If you should decide to use oil based block printing ink, you will also need solvents to clean your plate and equipment. Look at the tube of ink or check out what is recommended for use with oil based inks. After using the oil based things, I still use my usual cleaning products to remove the solvents from tables and tools. You will also need to see if you can use them on styrfoam, as that may make your plate dissolve! Test out a little on some styrfoam scrap, or you might just opt to use a piece of wood or linoleum for printing. And that is going to involve a few more tools than I have listed. A pencil or pen won't be strong enough. But, that is another project.
I hope that you enjoyed this project and will join my mailing list!
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I have added another link to a stork cam, this one has sound and can be enlarged to full screen. You can hear the storks making noises, as well as background noises of the area. This one is in the Przygodzice nest. There is another link to it, too, that I have been watching, but it doesn't have sound.
Sadly, we seem to have lost one little baby stork, as there are only four now. But those left are really something to watch. One baby, especially, is very active, and seems like he is going to start running or flying as fast as he can!
The Ustron nest that we watched so much last year doesn't seem to have but one adult stork, still, and no eggs. This is the one where all the babies died. Maybe the parents knew that there had been illness there, or they were sad from losing their babies. The nest was cleaned, sanitized, etc. to make it safe for the storks this year. Maybe that was just too much human contact and the storks won't come back there.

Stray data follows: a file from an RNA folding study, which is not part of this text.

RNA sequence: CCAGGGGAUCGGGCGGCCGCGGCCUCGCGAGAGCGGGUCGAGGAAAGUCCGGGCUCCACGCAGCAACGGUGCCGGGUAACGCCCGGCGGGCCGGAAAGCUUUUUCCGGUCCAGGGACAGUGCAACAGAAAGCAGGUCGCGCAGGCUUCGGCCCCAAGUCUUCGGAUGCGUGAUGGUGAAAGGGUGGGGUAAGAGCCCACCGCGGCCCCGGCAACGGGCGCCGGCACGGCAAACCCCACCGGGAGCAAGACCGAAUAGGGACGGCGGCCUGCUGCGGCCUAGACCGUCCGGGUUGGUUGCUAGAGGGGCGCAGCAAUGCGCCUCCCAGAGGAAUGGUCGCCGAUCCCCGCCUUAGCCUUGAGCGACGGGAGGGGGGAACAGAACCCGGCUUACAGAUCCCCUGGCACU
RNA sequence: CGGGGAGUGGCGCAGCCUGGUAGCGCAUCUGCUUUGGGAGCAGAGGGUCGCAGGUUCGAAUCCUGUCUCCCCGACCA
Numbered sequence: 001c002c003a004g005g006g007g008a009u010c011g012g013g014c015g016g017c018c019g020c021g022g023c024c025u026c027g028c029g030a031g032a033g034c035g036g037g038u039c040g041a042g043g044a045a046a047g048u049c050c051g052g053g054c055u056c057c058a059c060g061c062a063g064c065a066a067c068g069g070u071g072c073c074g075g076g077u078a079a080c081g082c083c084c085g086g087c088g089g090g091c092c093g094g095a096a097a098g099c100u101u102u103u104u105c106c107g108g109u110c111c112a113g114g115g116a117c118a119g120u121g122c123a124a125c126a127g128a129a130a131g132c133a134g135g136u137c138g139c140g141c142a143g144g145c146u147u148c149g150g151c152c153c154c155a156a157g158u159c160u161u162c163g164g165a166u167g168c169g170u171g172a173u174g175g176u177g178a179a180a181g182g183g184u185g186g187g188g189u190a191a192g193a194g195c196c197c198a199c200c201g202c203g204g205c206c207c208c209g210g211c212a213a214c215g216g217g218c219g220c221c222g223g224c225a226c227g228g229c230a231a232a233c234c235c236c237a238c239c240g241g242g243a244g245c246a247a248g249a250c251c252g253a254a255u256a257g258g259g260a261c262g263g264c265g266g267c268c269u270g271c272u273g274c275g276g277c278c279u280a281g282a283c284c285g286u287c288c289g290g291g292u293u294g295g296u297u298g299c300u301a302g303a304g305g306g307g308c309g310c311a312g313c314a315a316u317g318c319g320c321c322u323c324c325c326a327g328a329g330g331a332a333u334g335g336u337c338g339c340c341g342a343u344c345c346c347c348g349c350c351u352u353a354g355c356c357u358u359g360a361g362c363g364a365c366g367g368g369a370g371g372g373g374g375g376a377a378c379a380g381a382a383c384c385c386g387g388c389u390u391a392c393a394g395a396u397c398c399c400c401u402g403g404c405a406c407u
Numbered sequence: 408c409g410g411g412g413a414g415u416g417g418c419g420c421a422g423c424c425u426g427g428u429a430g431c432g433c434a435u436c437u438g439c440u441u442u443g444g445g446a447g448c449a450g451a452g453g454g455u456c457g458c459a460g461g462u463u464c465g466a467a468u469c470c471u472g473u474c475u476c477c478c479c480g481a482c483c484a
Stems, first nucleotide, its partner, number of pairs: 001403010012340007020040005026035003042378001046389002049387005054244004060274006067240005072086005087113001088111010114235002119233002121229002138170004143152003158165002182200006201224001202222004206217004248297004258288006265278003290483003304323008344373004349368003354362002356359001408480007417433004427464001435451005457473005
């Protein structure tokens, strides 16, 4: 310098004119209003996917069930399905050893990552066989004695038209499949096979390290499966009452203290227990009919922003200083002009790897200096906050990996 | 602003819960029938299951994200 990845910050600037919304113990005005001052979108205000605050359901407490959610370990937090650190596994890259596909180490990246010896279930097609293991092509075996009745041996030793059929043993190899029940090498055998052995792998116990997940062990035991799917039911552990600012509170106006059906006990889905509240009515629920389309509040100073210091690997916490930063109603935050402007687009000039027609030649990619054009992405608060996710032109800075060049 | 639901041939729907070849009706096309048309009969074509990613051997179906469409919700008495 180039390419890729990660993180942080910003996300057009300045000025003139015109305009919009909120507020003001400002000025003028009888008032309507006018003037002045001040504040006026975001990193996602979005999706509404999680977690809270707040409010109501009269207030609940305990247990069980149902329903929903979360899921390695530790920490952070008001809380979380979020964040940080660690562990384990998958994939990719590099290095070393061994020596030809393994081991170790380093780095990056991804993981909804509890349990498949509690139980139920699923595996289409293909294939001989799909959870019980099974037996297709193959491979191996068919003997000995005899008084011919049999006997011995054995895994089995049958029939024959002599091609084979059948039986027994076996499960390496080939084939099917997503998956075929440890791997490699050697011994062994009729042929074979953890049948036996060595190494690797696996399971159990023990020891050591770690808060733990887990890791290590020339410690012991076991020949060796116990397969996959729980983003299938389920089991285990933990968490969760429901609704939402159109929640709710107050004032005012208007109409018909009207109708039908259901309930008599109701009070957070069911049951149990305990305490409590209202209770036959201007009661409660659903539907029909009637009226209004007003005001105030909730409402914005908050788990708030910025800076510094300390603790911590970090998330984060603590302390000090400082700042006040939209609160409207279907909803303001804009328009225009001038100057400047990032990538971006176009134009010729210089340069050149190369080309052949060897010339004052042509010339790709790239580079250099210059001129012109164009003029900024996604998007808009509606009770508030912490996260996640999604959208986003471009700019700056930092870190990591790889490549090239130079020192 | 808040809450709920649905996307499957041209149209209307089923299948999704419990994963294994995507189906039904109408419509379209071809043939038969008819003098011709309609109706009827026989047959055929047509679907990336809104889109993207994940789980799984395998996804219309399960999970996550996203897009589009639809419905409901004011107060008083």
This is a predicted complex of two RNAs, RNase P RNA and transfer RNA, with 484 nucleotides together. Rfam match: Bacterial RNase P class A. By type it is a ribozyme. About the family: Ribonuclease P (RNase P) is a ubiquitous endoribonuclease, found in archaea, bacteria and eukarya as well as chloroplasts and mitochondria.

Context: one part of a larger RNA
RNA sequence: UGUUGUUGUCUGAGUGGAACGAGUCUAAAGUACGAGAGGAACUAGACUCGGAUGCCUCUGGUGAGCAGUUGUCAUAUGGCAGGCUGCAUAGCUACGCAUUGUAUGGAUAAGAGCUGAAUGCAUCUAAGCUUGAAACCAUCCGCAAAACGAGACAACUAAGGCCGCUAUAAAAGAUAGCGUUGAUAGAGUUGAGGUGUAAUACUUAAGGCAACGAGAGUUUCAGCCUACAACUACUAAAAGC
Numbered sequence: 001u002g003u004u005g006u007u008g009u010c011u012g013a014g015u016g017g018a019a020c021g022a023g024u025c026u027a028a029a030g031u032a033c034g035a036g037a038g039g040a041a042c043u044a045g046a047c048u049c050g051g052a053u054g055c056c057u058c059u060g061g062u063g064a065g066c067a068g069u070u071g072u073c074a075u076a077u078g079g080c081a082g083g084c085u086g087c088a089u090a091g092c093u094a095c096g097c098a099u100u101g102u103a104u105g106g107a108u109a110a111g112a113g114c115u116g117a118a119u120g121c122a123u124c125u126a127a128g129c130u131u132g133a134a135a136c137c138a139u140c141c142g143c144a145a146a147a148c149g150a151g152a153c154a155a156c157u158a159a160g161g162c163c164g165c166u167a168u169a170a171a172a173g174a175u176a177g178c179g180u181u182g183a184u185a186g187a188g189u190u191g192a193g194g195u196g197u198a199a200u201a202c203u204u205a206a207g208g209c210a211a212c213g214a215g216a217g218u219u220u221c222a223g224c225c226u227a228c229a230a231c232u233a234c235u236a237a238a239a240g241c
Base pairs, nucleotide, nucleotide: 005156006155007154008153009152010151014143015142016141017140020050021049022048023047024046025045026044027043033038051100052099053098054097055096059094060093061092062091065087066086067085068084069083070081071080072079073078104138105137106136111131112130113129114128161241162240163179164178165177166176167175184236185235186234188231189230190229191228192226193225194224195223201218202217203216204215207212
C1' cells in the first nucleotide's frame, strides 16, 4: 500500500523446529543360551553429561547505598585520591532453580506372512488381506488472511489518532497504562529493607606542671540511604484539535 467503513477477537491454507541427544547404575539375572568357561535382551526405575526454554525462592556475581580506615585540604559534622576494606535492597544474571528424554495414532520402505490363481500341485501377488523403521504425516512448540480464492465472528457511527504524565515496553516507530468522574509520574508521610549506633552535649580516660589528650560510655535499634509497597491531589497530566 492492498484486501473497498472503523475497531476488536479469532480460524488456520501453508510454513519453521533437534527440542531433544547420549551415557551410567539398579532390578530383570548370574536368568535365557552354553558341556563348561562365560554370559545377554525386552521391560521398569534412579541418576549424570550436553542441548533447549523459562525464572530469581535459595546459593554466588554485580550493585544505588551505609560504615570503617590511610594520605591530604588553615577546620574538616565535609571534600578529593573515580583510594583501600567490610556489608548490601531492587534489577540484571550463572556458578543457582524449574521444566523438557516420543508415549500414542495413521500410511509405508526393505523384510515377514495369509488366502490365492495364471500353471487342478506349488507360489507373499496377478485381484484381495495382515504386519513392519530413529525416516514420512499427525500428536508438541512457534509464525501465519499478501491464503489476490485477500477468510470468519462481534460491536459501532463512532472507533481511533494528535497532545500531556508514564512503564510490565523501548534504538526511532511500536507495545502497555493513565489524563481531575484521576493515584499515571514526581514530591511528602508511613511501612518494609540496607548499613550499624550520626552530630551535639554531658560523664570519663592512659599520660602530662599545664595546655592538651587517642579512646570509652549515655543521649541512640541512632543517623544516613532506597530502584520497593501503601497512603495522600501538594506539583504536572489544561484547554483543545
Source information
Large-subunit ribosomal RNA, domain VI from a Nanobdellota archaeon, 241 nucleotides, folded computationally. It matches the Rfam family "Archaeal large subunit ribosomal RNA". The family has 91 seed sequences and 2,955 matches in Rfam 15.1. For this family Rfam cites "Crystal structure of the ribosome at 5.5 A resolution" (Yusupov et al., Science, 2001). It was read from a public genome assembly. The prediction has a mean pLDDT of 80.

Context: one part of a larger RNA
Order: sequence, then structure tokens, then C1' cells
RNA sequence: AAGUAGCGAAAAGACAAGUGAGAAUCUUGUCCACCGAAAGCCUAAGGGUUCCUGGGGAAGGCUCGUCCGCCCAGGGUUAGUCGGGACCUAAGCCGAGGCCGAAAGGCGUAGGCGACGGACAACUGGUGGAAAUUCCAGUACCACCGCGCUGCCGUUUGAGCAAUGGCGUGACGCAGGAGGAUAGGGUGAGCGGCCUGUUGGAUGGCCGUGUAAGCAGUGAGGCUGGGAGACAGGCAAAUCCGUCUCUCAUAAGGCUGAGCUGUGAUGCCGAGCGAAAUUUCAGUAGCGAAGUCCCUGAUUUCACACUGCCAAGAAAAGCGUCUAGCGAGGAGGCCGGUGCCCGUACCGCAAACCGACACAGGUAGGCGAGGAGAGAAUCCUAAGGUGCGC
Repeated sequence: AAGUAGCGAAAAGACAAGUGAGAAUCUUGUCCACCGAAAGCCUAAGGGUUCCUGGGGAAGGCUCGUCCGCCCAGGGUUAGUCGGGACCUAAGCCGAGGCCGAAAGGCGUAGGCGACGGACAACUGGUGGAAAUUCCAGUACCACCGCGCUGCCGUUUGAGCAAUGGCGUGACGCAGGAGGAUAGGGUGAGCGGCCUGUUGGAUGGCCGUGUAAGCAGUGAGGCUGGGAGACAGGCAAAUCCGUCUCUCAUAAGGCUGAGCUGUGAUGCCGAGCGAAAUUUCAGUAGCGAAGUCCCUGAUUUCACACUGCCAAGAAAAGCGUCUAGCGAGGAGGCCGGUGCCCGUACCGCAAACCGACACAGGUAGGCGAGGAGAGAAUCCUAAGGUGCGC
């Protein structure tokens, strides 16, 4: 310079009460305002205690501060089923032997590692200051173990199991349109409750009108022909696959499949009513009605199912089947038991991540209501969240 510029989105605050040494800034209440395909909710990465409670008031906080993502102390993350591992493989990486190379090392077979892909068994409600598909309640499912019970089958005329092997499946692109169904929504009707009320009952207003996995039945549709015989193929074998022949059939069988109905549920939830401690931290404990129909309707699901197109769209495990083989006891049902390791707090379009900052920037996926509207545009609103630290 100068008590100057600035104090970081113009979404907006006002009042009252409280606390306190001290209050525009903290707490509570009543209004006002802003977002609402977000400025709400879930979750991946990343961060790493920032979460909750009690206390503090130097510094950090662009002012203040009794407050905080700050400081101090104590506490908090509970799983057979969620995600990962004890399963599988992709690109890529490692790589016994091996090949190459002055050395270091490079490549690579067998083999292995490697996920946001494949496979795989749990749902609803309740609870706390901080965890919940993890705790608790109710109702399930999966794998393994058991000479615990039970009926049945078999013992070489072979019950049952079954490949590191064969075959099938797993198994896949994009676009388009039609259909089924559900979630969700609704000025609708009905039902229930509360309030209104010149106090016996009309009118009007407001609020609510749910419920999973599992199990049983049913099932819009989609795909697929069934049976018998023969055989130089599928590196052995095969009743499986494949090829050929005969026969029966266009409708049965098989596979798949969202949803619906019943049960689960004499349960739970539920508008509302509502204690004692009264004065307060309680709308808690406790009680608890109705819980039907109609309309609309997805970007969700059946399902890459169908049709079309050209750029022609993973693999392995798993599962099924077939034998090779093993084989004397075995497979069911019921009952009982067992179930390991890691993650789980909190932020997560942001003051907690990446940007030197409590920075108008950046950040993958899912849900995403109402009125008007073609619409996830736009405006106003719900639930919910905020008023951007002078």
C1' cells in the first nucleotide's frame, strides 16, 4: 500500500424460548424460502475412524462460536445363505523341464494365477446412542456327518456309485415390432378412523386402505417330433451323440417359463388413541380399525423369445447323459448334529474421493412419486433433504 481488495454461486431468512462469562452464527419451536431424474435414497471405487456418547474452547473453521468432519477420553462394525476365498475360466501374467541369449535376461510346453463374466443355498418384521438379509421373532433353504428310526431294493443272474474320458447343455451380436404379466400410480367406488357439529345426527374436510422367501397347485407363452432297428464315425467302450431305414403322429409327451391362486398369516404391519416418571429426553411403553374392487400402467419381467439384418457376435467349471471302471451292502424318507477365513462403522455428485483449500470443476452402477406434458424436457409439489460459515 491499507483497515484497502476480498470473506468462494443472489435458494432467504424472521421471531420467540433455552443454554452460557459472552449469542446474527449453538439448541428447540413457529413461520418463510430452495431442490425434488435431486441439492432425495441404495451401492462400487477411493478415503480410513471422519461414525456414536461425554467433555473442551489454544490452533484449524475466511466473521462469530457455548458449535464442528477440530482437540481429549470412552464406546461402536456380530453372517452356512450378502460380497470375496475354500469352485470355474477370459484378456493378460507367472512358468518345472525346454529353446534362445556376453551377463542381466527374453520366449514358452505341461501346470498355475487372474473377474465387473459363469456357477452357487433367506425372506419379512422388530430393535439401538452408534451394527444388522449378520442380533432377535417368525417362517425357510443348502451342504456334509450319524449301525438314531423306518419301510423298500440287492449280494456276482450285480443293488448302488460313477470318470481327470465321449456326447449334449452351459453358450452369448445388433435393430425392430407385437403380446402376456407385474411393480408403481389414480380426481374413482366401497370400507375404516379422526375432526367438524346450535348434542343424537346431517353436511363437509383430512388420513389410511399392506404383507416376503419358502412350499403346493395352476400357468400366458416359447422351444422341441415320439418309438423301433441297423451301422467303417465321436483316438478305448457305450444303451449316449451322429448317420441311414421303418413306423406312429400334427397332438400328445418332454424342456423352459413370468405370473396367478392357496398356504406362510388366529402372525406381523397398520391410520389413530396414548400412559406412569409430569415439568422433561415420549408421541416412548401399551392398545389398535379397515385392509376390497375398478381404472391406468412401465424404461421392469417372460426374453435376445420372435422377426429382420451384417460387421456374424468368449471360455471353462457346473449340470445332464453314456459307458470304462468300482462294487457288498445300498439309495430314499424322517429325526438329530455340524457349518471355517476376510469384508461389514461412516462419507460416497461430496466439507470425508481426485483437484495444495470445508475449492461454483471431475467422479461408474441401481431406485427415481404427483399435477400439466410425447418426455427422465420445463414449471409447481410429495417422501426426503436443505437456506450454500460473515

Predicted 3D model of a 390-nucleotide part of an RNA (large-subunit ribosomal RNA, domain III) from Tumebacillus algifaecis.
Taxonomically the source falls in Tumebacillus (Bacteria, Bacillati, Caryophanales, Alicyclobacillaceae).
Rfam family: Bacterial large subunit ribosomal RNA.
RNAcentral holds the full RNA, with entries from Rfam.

I don't know. I grew up hearing that, if you touch a bird nest, or a baby bird, the parents would not come back, or wouldn't take care of the baby anymore.
Maybe that was a story that adults told us to make us leave bird nests and wild things alone, or maybe it is true.
Perhaps something happened to one of the storks, or both. Maybe they decided to start a new home elsewhere. Maybe they got a divorce and moved on. I don't have any idea, but we have been discussing them a bit on a Polish genealogy list. Lots of people enjoy watching the storks.
I hope that all the babies stay well and will fly off safely into their adult lives, when that time comes.
Look at the top of my page, in the sidebar, and notice the link that I have added to Sketch Crawl. You can now click on their logo and go to the Sketch Crawl web site.
I hope that everyone will join in!
If you are in this area and want to be a part of the Sketch Crawl on June 21, let me know! I hope that we can "Draw the Brazos Valley" and get a lot of participation that day.
Look under Bryan/College Station under Forums for the 18th and 19th Sketch Crawls and you will find me there. You can register and add a note there under my post, or you can register yourself.
If you are in a different area, you can register there, too. Start a group from where ever you are, if you want. Just plan to sketch that day, for at least a little while. And let someone know about it, probably on the SC site, or let me know. Groups, solo, families, beginners, students, adults, professional-anyone, anywhere. And, remember, it is FREE!